Dude. It is seriously Friday the 13th. I have been having communication issues all day long! First I missed a meeting because I was running my mouth with a buddy/client and not paying attention to the time. Then I ran off at the mouth on Twitter without fully understanding what I was responding to. Once I figured out I was wrong, I had to delete some tweets about Janice Dickinson and her recollections and recitations of her ill-fated time with Bill Cosby. Not good, people. Not good at all.
I was planning to write this happy, spunky little ode to Cardi B in celebration of her first album’s success exactly one week after Invasion of Privacy dropped – it was certified gold its first day out, and she just broke an Apple Music record passing 100 million streams – her authenticity and her rapid rise to fame – I’ve been a fan since she was a stripper/Instagram star, not a pop culture icon – but at this point, I have to dig into my own mess and unpack it.
I’m a seasoned media professional. I know better than to be quick triggered or flip on social media or in person – I’m not Cardi B after all – but even I occasionally get too comfortable and need a reminder on what to do and what not to.
Unless the circumstances are exactly right, emotion in business communication in particular is literally the devil. It can screw up your relationships quickly, and that’s serious because relationships are life blood in a work context. They take time to build and nurture, they can greatly facilitate or exacerbate your work, and they take next to no time at all to damage or destroy.
So, in the spirit of teachable moments I’ve come up with two communication tips that you too may occasionally need to refresh.
Never respond quickly to anything on social media. I often waver over what to post online. Most often I don’t post because I am extremely conscious of my professional image, and I don’t want to damage it. I waver because I have to post to engage my followers, and being authentic is important. But being authentic for me can be rude, shocking, startling, take your pick of eye popping adjectives. It’s just the name of the game when your name is Kellye Whitney.
So, today I fell for a Yahoo headline that intimated Janice Dickinson was lying about her testimony against Bill Cosby. Now, reading further into the story using other sources she did lie, but the context was different than what I initially thought. My first impression was she completely lied, and I saw red.
Women know how hard it is for women who’ve been abused or assaulted by men to be believed, to get justice, to survive the backlash of their truth from potentially everyone and then to recover from all that. It can be utterly devastating. And fair or not fair, what one woman does often reflects positively or negatively on the entire gender.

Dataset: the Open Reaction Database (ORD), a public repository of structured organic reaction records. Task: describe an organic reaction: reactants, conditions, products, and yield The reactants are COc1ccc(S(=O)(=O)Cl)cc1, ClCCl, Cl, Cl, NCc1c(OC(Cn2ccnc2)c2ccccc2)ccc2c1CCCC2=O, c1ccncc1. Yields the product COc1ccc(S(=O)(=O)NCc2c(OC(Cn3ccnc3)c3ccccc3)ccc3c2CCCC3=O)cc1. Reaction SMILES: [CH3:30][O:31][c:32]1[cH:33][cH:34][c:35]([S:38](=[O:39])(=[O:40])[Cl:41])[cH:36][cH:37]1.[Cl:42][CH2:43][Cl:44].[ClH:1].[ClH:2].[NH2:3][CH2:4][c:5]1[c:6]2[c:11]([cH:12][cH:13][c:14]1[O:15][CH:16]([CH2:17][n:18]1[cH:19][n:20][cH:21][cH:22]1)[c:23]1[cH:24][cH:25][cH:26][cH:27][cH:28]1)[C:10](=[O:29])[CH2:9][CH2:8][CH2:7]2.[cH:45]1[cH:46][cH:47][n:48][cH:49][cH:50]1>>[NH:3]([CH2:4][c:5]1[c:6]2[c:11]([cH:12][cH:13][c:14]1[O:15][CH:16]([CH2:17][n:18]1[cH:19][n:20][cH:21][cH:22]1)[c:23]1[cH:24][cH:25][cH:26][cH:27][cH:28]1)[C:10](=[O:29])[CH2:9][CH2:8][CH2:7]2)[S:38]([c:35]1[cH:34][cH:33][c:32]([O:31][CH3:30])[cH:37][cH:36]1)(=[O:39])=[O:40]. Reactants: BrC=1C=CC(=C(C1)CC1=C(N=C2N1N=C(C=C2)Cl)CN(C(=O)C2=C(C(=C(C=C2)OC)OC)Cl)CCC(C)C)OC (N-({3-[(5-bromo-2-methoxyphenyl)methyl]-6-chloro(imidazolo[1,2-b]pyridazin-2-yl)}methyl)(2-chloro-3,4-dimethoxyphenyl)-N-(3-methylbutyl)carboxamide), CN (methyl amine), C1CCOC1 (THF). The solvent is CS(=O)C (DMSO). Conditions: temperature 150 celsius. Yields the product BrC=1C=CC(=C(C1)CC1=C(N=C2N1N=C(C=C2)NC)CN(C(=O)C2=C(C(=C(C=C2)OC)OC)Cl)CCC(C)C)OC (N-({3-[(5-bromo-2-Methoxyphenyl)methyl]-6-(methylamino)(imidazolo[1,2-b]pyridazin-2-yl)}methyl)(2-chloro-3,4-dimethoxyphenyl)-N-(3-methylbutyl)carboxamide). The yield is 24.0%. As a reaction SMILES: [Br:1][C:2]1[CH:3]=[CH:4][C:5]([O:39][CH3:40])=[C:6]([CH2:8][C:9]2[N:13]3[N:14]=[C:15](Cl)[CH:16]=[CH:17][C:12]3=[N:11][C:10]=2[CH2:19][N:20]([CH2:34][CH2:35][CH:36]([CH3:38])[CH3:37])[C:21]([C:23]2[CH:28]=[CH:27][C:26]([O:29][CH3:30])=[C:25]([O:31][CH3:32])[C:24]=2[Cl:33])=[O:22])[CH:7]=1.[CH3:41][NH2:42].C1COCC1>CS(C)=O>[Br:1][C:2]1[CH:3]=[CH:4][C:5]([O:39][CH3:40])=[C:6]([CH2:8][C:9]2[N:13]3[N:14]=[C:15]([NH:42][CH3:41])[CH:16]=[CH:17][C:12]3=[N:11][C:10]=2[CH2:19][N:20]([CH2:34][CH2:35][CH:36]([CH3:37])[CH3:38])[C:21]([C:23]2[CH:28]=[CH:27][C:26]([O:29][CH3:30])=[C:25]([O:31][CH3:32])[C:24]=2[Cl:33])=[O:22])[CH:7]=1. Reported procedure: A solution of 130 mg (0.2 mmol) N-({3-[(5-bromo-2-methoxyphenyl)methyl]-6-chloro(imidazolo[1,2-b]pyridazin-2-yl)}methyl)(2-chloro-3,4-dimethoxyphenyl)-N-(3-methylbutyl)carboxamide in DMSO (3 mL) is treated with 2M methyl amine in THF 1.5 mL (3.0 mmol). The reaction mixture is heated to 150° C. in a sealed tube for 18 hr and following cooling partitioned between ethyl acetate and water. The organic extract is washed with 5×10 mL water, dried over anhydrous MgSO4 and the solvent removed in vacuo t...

The Dickinson story also blew my mind because I know how often black men are falsely accused of a crime where their punishments are horrendous. The idea that a woman would deliberately fabricate a sexual assault story that is punishable by law, listen. I tried to find the story after I deleted it from my social platforms, but I couldn’t find it again. Maybe Yahoo took it down to fix?
Either way, my initial impression was incorrect, and I had to do damage control. Rookie move. Never mix mediums. Meaning, if you usually post work or industry-related items online, it’s likely best to stick to those. To mix things up with the odd diatribe probably isn’t the best way to position yourself as a professional.
Don’t be quick to share your pique with a work colleague. Chances are, they’re not as concerned about whatever is bothering you, as you are. Whether or not you have good reasons for feeling the way you do, they’ll think or make it seem like you’re overreacting. People in a business context are not obligated to see your point of view. That’s why it’s best to keep things professional. If you have too many expectations for a peer or associate and they don’t fulfill them, what might be an otherwise profitable relationship can take a hit.
Even knowing that truth, I still have a tendency to get way too friendly with people because I think people behave the way I do: honest to a fault, would not actively seek to hurt anyone else, etc. But sadly, that’s just not the case. Even when it seems like people are on their side, they may associate your displays of genuine emotion with being a psycho, especially if you’re a woman. And you better believe you will become food for gossip as they recount your missteps for the delectation of others.
It’s best to maintain professional distance. That may seem lonely, even sad. It is. But you have to weigh the cost and benefit for that business relationship, identify why it works and decide whether or not you are willing to jeopardize it. At the end of the day, friend and work are often mutually exclusive terms. Save any drama for your out of work/business friends.
And on that note, I’m going to get out of here before I put my foot in my mouth again. If anyone needs me I will be writing quietly in a dimly lit room until tomorrow the 14th.